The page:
The one disappointment of Aldous’s biography is that it starts to fall off after Kennedy dies, and Schlesinger becomes the on-call Kennedy consigliere. It is understandable that Aldous does not want to bore us with, say, the endless stand-off between Schlesinger and Seymour Hersh at the gates of Camelot. He continued to be flat-footed in his attacks on student movements, always prescribing bigger doses of liberalism for students in revolt against the cure. He became a critic of the Vietnam War as practised by his friend Henry Kissinger, though he never saw the problem as anything much more than unfortunate ideological excess. At the same time the post-JFK Schlesinger was in some ways a more interesting, and more reflective character. Without Kennedy to seduce him away from his progressivist roots, he returned to form. In the New Republic in the 1970s, he was quick to call out Jimmy Carter’s financialisation agenda as a neoliberal betrayal of the vital centre, Reaganite in all but name. Similarly, he looked with foreboding on one of the neoliberal flagships, the Democratic Leadership Council (DLC), which was launched in the following decade (it did not cross his mind that the DLC was something like the economic complement of the ADA that he himself had helped to found some thirty years before). In the 1990s, Schlesinger settled into a gentle scepticism towards Bill Clinton. While he never saw Clinton’s impeachment hearings as a welcome chance to deal a blow to the imperial presidency – ‘Gentlemen always lie about their sex lives’ – he was repelled by some of the ‘triangulations’ of the sweet-talker of Arkansas. When Clinton pilfered Schlesinger’s famous slogan for his welfare reforms, Schlesinger fired back:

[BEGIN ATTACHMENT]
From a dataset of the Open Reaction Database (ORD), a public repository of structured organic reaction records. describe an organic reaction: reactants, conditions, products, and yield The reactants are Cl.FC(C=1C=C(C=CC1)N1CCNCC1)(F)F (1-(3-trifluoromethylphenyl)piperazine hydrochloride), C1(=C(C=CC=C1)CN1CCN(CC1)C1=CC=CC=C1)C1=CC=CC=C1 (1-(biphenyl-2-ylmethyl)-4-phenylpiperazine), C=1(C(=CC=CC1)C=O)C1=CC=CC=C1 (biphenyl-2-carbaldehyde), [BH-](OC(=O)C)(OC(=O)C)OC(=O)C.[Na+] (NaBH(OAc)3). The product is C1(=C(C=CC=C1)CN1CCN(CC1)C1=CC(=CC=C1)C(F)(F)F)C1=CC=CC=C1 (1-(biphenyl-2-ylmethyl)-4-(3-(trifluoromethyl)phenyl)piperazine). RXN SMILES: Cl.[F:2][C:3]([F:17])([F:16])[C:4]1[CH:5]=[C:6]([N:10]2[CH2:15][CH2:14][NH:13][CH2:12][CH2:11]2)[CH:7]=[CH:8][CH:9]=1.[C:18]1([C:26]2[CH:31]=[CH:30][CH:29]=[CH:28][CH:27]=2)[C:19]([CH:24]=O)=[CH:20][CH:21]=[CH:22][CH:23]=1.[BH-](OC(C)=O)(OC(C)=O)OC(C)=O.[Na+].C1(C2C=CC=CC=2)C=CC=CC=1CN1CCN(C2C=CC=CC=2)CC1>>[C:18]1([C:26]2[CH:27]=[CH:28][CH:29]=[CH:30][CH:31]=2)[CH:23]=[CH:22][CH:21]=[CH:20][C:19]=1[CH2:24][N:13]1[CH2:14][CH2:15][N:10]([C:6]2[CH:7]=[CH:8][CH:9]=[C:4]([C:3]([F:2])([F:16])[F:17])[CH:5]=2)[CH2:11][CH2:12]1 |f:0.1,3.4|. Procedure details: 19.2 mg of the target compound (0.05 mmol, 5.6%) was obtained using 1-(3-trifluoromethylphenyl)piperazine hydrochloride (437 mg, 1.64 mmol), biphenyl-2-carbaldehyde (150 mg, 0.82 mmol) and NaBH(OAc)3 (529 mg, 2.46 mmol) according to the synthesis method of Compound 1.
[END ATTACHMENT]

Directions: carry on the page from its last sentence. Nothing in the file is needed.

President Clinton, as suggested by his reference to ‘the vital American centre’, is using the phrase in a domestic context. What does he mean by it? His DLC fans probably hope that he means the ‘middle of the road’, which they would locate somewhere closer to Ronald Reagan than to Franklin D. Roosevelt. In my view, as I have said elsewhere, that middle of the road is definitely not the vital centre. It is the dead centre.